patient happy with the results of his teeth treatment

Celebrating Small Wins in Home Care

Date: June 2022

Author: Brian N Feldman, DDS, BA

“Why do my gums bleed after I brush my teeth?”

Dentists and dental hygienists hear questions like this almost every day in the office. The answer usually involves dental plaque, and the result of inconsistent or inadequate oral hygiene habits. The solution is usually simple, but as every frustrated hygienist knows, actually getting patients on board with better oral hygiene practices can be extremely difficult! 

Roadblocks to good oral hygiene habits

Despite energetic oral hygiene instruction, dental hygienists will often find that the advice they give their patients doesn’t quite stick. There may be a brief honeymoon period at first, but subsequent visits will often show that the patient has fallen back into old routines. Why is this and what can we do about it? 

We are creatures of habit, and the habits we learn at a young age tend to stick with us forever — for better or worse. Oral care is no exception, and if a patient has never developed good habits, it can take time to build them up.

Start by setting a goal

RDH Magazine notes that setting a goal creates tension, motivating the patient to work towards it in order to achieve resolution. To start, then, clearly identify the problem, set an end goal with your patient, and agree on the best way to achieve this. 

For example, your patient may wish to work towards having no bleeding when they brush. Set the baseline by asking your patient how often their gums bleed, and then use this to measure progress towards their goal. 

Get buy-in

Today’s RDH cautions against diving straight into oral health instruction. Instead, they recommend gaining “buy-in”, or permission, from your patient first. Asking if they would mind you giving them a step-by-step walkthrough — even if they’re already sure they know what they’re doing — will make them feel like an active partner, rather than a passive listener.

Another trick is to let the patient demonstrate their own style of oral hygiene with a toothbrush, floss or both, and offering them gentle pointers on technique if the opportunity arises. You can make it more engaging by challenging the patient to spend two full minutes brushing and another one full minute flossing.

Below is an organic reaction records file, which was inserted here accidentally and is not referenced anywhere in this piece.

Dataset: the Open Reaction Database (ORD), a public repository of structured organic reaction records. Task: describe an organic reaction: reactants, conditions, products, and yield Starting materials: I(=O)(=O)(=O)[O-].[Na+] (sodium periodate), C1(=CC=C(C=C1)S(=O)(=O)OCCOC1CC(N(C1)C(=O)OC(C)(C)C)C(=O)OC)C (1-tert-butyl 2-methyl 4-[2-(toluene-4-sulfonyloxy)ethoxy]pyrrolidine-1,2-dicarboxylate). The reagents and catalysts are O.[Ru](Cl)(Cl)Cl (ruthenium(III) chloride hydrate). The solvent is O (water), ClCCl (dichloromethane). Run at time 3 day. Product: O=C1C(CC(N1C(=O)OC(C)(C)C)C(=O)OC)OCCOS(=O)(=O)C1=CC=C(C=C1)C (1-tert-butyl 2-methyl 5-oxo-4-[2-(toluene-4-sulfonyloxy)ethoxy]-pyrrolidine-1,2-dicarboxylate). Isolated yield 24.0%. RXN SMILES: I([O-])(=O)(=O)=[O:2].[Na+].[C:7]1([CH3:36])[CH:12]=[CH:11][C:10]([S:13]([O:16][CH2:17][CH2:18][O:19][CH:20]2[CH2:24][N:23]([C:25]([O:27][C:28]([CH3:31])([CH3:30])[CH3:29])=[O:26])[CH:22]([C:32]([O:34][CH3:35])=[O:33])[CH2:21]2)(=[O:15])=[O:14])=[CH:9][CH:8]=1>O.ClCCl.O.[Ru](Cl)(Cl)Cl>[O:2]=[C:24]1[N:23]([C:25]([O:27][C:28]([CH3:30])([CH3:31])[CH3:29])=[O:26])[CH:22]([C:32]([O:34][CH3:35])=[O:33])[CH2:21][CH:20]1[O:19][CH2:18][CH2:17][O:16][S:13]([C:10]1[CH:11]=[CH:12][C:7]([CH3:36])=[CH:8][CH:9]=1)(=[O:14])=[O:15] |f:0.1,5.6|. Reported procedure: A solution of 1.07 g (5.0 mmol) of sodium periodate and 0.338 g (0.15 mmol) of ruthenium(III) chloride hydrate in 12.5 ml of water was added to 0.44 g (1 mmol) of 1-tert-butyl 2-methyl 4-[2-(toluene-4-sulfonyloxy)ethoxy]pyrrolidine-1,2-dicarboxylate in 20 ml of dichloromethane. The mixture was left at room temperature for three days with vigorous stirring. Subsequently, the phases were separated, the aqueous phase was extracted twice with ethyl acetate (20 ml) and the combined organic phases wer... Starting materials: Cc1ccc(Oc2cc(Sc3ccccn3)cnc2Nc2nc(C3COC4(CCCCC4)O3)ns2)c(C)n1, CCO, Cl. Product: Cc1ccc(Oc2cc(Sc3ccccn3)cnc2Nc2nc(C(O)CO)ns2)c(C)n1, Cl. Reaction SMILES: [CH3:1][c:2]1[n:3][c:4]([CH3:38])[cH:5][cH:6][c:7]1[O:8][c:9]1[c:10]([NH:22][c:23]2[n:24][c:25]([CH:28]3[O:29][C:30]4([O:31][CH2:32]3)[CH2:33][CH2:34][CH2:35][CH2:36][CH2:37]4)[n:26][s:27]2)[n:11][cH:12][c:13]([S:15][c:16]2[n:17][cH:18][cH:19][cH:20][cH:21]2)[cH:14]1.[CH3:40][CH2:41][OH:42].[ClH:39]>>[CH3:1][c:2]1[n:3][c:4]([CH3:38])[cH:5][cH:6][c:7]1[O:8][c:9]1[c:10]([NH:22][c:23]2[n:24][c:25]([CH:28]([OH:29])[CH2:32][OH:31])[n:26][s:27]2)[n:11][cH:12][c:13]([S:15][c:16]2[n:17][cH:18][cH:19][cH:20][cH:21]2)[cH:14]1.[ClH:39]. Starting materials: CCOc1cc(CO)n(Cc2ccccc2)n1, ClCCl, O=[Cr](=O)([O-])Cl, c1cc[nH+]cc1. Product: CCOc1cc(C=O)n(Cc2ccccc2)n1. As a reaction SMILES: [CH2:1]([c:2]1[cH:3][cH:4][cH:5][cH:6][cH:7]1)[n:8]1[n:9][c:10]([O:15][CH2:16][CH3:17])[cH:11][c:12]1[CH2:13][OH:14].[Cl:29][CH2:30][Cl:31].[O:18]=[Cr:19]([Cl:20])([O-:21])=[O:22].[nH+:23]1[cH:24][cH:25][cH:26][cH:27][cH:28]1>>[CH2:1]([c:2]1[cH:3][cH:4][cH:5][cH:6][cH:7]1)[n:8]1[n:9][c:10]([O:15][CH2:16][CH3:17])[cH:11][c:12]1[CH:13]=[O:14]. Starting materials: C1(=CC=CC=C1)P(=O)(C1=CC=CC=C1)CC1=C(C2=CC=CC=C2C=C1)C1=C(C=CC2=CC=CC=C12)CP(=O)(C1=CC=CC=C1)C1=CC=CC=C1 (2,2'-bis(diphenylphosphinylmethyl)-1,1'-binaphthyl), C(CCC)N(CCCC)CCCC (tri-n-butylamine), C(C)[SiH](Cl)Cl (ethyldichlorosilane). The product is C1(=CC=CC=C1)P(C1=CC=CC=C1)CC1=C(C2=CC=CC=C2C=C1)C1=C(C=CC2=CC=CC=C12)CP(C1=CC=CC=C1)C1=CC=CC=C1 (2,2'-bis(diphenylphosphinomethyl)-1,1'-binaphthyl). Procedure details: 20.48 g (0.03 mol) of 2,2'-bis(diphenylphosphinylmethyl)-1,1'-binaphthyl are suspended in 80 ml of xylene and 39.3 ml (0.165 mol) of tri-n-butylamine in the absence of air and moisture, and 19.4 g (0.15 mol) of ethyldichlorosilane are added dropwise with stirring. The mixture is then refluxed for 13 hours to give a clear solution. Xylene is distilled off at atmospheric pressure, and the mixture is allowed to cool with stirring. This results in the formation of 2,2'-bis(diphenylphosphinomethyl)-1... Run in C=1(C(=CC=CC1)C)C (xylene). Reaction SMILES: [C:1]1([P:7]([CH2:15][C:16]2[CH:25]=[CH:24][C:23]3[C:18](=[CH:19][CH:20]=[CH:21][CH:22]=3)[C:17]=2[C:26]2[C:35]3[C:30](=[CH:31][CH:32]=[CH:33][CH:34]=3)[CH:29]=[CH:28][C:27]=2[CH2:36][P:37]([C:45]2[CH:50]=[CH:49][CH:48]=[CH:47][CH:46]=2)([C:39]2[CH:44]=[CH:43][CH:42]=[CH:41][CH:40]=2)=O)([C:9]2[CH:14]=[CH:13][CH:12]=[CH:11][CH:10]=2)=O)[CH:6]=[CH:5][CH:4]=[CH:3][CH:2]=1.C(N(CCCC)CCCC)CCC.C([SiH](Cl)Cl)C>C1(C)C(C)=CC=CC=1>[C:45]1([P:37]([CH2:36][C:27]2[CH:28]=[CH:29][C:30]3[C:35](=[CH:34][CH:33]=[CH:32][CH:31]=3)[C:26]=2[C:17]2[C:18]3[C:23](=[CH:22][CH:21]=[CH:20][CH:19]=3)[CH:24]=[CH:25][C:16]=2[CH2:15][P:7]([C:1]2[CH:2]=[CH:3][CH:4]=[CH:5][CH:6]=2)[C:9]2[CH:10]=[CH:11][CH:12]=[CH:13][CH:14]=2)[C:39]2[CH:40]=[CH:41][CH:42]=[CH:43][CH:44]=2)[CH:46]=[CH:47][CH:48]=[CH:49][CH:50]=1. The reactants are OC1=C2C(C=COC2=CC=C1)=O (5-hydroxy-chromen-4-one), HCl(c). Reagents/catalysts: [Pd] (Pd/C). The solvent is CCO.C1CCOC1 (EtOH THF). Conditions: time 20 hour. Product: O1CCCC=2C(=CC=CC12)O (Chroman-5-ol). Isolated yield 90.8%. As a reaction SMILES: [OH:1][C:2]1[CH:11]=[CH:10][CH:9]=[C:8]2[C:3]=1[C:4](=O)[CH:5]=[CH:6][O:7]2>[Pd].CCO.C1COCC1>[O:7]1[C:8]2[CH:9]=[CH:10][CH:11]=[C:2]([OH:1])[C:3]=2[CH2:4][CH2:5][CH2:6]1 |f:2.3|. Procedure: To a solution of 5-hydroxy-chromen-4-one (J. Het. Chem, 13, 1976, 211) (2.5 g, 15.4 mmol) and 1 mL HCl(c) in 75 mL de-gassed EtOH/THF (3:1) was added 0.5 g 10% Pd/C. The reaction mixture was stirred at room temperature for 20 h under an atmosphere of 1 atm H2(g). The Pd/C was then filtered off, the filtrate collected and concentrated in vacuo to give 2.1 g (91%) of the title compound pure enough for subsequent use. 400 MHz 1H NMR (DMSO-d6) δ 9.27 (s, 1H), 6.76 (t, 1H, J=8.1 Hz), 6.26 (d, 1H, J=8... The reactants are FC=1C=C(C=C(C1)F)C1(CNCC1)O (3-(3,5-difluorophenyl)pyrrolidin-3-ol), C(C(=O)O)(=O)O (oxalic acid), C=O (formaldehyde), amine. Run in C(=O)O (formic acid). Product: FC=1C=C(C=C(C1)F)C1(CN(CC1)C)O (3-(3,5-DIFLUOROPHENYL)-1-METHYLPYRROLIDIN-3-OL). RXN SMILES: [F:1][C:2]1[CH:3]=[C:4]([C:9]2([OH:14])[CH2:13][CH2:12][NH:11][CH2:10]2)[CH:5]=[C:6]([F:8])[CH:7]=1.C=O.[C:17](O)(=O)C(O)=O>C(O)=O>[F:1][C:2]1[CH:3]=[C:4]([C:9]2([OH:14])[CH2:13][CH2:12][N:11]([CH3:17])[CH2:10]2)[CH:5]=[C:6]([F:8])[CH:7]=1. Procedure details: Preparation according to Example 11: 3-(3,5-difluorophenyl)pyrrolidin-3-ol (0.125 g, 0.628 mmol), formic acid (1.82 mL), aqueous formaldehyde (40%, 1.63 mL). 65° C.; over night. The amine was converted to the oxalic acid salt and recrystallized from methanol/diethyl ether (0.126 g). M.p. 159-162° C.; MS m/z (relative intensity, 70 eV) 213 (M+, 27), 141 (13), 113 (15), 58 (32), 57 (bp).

Help your patient to climb the ladder

RDH Magazine suggests that hygienists use the “learning ladder” tool to help their patients make small but impactful steps towards their end goal. At the top of the ladder is habit, where your hypothetical patient brushes twice daily and flosses once a day.

Your patient won’t reach the top overnight and may even be discouraged by such a big task. Therefore, your goal is to gently move your patient up the ladder one rung at a time. If they’re starting with only brushing once a day, the next rung may be brushing twice a day. If they brush twice a day, the next rung might be adding daily flossing. After that, the next rung may be maintaining a two-week flossing streak. And so on…

Give them the tools they need

Set your patient up for success by recommending the best tools and products they can use at home. Whatever your patient’s goals, you’ll want to ensure they’re using a toothpaste for Whole Mouth Health, such as Colgate Total which is scientifically proven to fight plaque-causing bacteria on 100% of mouth surfaces. Your patients may also benefit from following up with an antibacterial mouthwash, such as Colgate Total Advanced Pro-Shield Mouthwash.

You may also wish to recommend a smart toothbrush, such as the Colgate hum. Not only are power toothbrushes shown to achieve greater plaque and gingivitis reduction than manual toothbrushes, the Colgate hum also comes with a handy smartphone app to keep your patient motivated between visits. The app tracks their brushing habits so they can see their improvements in real time, and offers them points for good habits that they can exchange for rewards. 

Celebrate small wins along the way

One way you can motivate your patients to keep climbing is by celebrating small wins. Today’s RDH says that by giving credit where it’s due, you’ll steadily build your patient’s confidence in their ability to achieve oral health. 

At each follow-up visit, compare your patient’s progress to their baseline and to their previous visit to show them how far they’ve come. When patients see positive results, especially early on, they see confirmation that their efforts are paying off, inspiring them to keep going.

Colgate’s Gum Health Physical (GHP) is a great tool for monitoring progress and celebrating wins. The chairside assessment tool highlights areas of the gums that need attention and creates a custom report for your patient to take home. You can perform a GHP assessment at each session and use it to show your patient areas of improvement.

Follow up regularly

Recall visits are key to keeping patients on track. Schedule regular follow-ups so that you can celebrate your patient's wins, praise their hard work, and reinforce the importance of their new habits. This also gives you the opportunity to address any issues before they throw your patient off-course. With patience and consistency, your patient will be climbing the ladder towards great oral health before they know it!

Background Image

Was this article helpful?

Thank you for submitting your feedback!

If you’d like a response, Contact Us.